Pakistan not being able to play matches in their own country because of security fears will not affect their bid for a place in the International Hockey Federation's (FIH) new home and away league, chief executive Jason McCracken has claimed.
The nation remains the subject of ongoing security concerns due to the threat of terrorism.
Earlier this week, a suicide attack in Lahore killed six people and injured 18, with the Pakistan Taliban claiming responsibility for the incident.
Lahore, located in Eastern Pakistan, was also targeted by two deadly attacks in February.
A total of 18 people lost their lives in a suicide bombing in the city on February 13, while at least 87 were injured.
Just 10 days later, the wave of terrorist attacks continued when a bomb blast at a busy shopping area killed a further eight people and injured another 30.
Pakistan have submitted a bid to enter the FIH's brand-new competition, which is replacing the Champions Trophy and the Hockey World League and is due to launch in 2019, but they rarely play matches on home soil in any sport due to security concerns.
Asked by insidethegames whether this would damage their bid for a place in the home and away league, McCracken said: "Absolutely not.
"They are being quite creative."
The New Zealander, who officially began his role as chief executive in February, told insidethegames Pakistan were looking at staging games in Oman, Britain and Durban as part of their application.
"Pakistan are bidding to be part of home and away and we would desperately love them to put in a strong bid," he said at the SportAccord Convention.
"Clearly one of their challenges is that they cannot host matches at home so they are thinking innovatively about where they could host their games.
"They are calling it an away and away series.
"Pakistan are exploring all options into places like Oman, the United Kingdom and Durban, where there are large Pakistani populations.
"We are supportive and encouraging Pakistan to put in a strong bid because we would love to see that rivalry with India played out on the world stage.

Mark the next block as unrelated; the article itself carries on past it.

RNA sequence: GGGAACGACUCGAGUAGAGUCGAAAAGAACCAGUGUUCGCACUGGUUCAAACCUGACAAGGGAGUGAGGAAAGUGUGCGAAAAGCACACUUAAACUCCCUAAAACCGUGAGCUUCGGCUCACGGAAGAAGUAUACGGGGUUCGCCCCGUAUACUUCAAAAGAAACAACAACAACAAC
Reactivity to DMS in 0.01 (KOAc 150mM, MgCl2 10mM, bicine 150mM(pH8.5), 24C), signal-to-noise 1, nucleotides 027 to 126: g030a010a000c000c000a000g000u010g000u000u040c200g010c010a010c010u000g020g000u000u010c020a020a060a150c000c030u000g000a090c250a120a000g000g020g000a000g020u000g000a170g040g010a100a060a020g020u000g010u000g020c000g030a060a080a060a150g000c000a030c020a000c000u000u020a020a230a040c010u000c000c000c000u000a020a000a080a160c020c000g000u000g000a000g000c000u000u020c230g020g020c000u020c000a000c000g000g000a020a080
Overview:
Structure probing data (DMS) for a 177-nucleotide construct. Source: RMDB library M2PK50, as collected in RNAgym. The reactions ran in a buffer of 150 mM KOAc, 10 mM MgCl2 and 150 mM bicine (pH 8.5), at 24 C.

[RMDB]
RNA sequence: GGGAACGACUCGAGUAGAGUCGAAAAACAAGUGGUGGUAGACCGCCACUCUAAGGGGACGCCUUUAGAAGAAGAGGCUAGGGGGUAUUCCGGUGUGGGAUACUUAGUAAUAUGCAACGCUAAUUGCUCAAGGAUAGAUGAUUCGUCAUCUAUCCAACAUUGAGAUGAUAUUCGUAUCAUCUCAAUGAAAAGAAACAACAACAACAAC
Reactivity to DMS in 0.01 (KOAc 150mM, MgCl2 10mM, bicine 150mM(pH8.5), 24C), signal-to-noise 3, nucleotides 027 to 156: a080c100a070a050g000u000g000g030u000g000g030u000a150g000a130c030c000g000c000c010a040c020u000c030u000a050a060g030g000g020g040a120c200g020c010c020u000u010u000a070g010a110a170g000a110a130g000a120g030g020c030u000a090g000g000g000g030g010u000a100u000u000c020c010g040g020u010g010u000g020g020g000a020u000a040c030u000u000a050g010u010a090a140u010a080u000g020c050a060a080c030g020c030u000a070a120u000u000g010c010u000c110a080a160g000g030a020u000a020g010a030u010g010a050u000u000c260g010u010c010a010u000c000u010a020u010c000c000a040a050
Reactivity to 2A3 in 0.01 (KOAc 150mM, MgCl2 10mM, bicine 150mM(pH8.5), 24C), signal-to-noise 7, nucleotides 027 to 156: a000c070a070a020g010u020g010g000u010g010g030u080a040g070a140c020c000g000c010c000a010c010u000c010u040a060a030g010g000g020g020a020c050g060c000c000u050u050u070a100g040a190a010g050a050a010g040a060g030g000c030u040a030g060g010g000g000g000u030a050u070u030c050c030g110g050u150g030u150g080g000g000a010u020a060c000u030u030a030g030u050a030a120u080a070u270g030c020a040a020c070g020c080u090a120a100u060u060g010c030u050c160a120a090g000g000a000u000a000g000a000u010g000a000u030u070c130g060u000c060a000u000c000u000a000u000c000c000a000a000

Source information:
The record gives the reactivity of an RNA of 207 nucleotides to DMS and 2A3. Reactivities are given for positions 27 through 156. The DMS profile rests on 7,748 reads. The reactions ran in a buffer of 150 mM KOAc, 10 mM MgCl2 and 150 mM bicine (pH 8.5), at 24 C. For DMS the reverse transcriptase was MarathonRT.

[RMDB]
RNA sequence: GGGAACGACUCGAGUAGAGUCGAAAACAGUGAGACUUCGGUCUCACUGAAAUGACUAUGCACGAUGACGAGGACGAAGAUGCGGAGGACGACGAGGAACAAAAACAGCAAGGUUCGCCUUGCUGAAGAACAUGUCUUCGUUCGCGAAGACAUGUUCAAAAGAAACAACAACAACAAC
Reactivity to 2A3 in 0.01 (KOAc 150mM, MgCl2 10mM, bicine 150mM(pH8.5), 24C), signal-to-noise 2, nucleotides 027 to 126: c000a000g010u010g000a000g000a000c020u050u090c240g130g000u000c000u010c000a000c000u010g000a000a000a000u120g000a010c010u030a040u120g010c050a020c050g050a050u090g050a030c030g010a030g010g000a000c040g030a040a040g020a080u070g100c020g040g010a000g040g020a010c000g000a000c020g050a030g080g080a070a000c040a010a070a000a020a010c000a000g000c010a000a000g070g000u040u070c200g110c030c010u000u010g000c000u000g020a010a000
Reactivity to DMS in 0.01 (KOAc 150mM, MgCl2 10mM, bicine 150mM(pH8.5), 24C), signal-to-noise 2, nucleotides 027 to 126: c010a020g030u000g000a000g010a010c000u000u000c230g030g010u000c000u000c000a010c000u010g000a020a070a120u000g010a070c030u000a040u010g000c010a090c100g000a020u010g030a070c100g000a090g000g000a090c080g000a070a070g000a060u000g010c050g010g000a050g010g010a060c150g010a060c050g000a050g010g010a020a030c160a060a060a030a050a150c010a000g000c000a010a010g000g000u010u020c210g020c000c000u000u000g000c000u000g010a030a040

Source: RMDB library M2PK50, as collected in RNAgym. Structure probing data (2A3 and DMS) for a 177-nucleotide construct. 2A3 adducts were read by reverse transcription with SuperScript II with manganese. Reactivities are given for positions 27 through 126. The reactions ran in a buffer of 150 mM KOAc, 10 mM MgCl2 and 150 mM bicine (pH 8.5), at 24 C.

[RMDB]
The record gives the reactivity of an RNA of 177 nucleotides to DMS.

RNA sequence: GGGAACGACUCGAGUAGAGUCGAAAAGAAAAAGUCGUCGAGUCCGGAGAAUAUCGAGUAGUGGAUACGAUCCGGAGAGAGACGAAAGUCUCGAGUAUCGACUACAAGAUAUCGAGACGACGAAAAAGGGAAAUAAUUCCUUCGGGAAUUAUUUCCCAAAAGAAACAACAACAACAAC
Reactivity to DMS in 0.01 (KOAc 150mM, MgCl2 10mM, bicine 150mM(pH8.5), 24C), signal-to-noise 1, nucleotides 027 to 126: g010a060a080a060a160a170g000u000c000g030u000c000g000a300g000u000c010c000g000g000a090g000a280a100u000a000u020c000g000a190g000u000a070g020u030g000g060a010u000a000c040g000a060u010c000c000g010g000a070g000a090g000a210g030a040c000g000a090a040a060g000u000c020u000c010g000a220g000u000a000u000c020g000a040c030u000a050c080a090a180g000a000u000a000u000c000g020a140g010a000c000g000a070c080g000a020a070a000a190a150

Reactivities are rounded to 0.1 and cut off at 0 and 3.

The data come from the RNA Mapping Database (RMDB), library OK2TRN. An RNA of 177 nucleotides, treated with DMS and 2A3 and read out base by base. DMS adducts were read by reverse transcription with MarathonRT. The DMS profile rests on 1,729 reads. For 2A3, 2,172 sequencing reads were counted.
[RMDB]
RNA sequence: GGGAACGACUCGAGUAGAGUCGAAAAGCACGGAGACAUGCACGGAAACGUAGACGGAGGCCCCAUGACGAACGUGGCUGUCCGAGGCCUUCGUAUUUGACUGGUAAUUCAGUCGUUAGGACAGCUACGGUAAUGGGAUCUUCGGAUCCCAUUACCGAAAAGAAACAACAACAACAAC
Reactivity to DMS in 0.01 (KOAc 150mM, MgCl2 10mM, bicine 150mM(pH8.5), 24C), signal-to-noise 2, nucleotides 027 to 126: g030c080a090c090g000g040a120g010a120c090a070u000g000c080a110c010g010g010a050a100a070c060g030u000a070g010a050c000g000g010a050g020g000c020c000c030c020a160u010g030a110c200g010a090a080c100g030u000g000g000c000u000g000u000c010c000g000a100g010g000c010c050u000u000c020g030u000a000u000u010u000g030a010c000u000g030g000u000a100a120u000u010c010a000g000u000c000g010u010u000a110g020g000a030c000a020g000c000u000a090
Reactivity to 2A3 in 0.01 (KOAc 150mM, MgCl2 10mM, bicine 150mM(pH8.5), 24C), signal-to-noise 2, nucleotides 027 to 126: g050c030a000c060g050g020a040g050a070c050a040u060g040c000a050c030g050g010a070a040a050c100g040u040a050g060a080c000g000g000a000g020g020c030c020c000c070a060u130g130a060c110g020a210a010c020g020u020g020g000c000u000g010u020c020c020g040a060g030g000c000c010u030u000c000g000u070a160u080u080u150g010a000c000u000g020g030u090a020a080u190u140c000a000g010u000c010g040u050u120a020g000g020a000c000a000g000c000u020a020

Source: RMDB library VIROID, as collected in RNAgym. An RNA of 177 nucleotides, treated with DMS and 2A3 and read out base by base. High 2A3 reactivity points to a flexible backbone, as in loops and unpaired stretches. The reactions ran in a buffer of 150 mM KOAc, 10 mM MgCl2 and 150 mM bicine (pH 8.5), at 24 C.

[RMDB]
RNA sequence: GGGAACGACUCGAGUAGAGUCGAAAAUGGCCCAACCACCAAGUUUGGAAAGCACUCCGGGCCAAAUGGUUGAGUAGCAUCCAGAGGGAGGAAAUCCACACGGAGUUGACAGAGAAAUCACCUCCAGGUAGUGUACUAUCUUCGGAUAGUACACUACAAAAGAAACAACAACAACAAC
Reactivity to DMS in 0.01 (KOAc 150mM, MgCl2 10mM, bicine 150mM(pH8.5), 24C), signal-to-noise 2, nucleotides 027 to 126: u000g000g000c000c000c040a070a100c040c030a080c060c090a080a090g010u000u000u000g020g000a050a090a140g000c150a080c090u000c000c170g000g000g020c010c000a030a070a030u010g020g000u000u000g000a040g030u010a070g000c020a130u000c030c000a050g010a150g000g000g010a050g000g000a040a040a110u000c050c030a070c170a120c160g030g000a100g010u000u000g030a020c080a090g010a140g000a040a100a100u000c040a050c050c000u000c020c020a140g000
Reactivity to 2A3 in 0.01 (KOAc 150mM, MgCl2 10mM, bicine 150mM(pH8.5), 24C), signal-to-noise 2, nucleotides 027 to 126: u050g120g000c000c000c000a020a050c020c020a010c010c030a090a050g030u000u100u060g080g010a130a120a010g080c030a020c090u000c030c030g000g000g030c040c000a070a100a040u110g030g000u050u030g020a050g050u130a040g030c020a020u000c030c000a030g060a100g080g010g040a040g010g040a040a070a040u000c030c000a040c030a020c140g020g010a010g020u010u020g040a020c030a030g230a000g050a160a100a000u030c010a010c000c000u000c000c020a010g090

"We could stage tournaments in Lahore tomorrow but we know only one or two countries would come.
"We would love for that not to be the case but that's the grim reality of the geopolitical issue and the safety issue."
The FIH has received applications from 18 countries to participate in the event.
The men's and women's sides involved will play home and away against the other teams each year, with matches held in Southern and Northern Hemisphere rounds to ensure the best possible weather conditions.
Following the completion of the league phase, the top four countries will compete in a standalone grand final to crown the overall winner.
Argentina, Australia, Belgium, England, Germany, India, Ireland, Japan, South Korea, The Netherlands, New Zealand, South Africa and Spain were all successful with their applications for both their men's and women's teams.
China, Italy and the United States successfully applied for the women's competition, while Malaysia and Pakistan progressed to the next stage for the men's event.
Canada did not apply, while Malaysia's women's team application was rejected as they are not ranked in the top 16.
They have until April 30 to submit the second part of their bid to the FIH, before the Executive Board meets on June 8 to finalise the selection process.
The FIH will then reveal the competing nations and the branding for the tournament, including the name, at a launch event in London on June 21.